Over time, Brown’s relationship with Murphy has improved. She says he is now a good father to Angel. “We go over there as a family, we have dinners together, everything is fine… now. He’s a great guy. Look, we fell in love with each other, we had a gorgeous child together. Some of my friends don’t even see their exes and they’ve got kids together.” Who’s funnier, her or Murphy? “Are you kidding? He’s a legend.”

Does she get on with all three of her children’s fathers? “I get on with Eddie. Me and Jimmy, it’s been 15 years and we don’t see much of each other these days.” Does she see their different personalities in her children? “Well, I have full custody of all my three kids. We all live together, and they’ve got completely different qualities.” She says Phoenix is cool and sporty, seven-year-old Angel is a show-off “sassy pants”, and three-year-old Madison is a tough firecracker who has to fight for attention.

It was reported that Brown’s family were unhappy when she married Belafonte, father of her youngest daughter Madison, because he had a conviction for violence towards a previous partner. Brown ums and ahs when I ask if this is true. “I love my parents, I love my sister. Sometimes parent-daughter relationships go up and down. That’s just the way it is.”

Before her relationship with Murphy, she had a relationship with Crista Parker, a woman with children at the same LA school as Phoenix. I tell her she once came out with one of my favourite quotes about sex. What’s that, she asks, warily. “People call me lesbian, bisexual or heterosexual, but I know who’s in my bed and that’s it… I have a huge libido and a great sex life.”

“Which is true,” she says. “Well, I did have a four-year relationship with a woman. But I’ve been very happily married for seven years to a penis. Ha ha! An amazing guy.”

Does he know she refers to him as a penis? “Well, you know what I mean. But I’ve definitely not been shy or been one to hold back. If I wanted to try something, I did. I had a girlfriend. So what?” Last year the former Playboy model Luann Lee claimed Brown followed her into a disabled lavatory for an “intimate moment” while Belafonte waited outside.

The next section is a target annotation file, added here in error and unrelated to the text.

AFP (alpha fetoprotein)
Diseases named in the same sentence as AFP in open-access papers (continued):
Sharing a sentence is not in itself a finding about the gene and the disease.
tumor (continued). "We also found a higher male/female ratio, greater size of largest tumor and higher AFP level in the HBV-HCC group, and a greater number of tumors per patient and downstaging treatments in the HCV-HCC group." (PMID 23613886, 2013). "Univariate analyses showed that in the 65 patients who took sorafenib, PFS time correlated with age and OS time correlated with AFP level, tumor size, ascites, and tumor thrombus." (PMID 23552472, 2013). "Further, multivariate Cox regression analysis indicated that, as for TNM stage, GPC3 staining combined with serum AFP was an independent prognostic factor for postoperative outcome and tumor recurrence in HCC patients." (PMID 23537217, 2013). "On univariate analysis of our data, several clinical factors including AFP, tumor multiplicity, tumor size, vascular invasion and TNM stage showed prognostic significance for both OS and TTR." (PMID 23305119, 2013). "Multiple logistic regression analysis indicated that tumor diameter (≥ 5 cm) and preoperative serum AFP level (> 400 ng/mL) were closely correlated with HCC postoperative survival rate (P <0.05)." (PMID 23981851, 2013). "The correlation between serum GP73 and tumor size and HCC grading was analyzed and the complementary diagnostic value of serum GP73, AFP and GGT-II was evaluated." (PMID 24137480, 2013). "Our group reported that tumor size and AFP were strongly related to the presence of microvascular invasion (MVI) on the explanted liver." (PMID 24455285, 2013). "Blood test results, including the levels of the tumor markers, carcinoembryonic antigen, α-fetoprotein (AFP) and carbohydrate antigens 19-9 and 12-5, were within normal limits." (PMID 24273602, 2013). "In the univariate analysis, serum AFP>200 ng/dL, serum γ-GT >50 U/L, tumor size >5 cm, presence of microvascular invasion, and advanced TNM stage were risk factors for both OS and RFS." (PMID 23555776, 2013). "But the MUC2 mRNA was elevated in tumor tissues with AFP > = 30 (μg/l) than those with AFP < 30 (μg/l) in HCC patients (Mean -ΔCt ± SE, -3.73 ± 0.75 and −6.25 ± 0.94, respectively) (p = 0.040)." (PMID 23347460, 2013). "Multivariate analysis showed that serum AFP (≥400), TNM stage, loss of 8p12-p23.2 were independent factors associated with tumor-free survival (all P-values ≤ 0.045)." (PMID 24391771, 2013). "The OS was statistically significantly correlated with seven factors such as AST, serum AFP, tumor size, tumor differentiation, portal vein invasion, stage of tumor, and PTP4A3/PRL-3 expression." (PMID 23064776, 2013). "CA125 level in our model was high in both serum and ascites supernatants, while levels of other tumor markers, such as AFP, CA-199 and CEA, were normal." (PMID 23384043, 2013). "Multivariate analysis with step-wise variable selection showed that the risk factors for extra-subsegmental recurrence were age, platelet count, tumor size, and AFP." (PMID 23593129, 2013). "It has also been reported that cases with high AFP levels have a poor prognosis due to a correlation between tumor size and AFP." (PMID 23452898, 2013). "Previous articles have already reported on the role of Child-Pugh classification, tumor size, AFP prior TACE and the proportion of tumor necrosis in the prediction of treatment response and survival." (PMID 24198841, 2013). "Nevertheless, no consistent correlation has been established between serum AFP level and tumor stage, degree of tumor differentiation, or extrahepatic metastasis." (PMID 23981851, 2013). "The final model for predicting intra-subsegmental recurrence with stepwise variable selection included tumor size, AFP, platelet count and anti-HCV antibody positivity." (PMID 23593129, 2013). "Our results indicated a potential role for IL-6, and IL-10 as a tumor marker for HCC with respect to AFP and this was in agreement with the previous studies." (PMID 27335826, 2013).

Is she in an open relationship? “No, me and my husband are very tight and solid. But I will be the first one to compliment a woman, to say to my husband, ‘Oh my God, look at her legs’; or ‘Doesn’t she look stunning?’ I do think women are gorgeous. Crazy but gorgeous.

Mel B: For Once In My Life

In 2010, three years into their marriage, Brown told the American shock jock Howard Stern that Belafonte was her soulmate because “we’re both perverts”. Was she joking? She looks at me, taken aback. “We are,” she says, deadly serious. In what way? “Well, everybody sees the word pervert as something different, and I don’t want to tell you what my pervert-ness is, or what his is.” But how do you know it’s a perversion? “I don’t know actually, that’s an interesting question. It’s nothing too extreme, it just works. Let me put it this way, we’re just very sexually compatible in every way. We think very much alike, and we get turned on by the same things.” But, she stresses, there is more than lust to their relationship. “My husband is very spontaneous, he’s very supportive and solid, he’s very honest, very real, very to the point, and loves to work. So I married myself, basically.” She pauses. “And he annoys me sometimes.”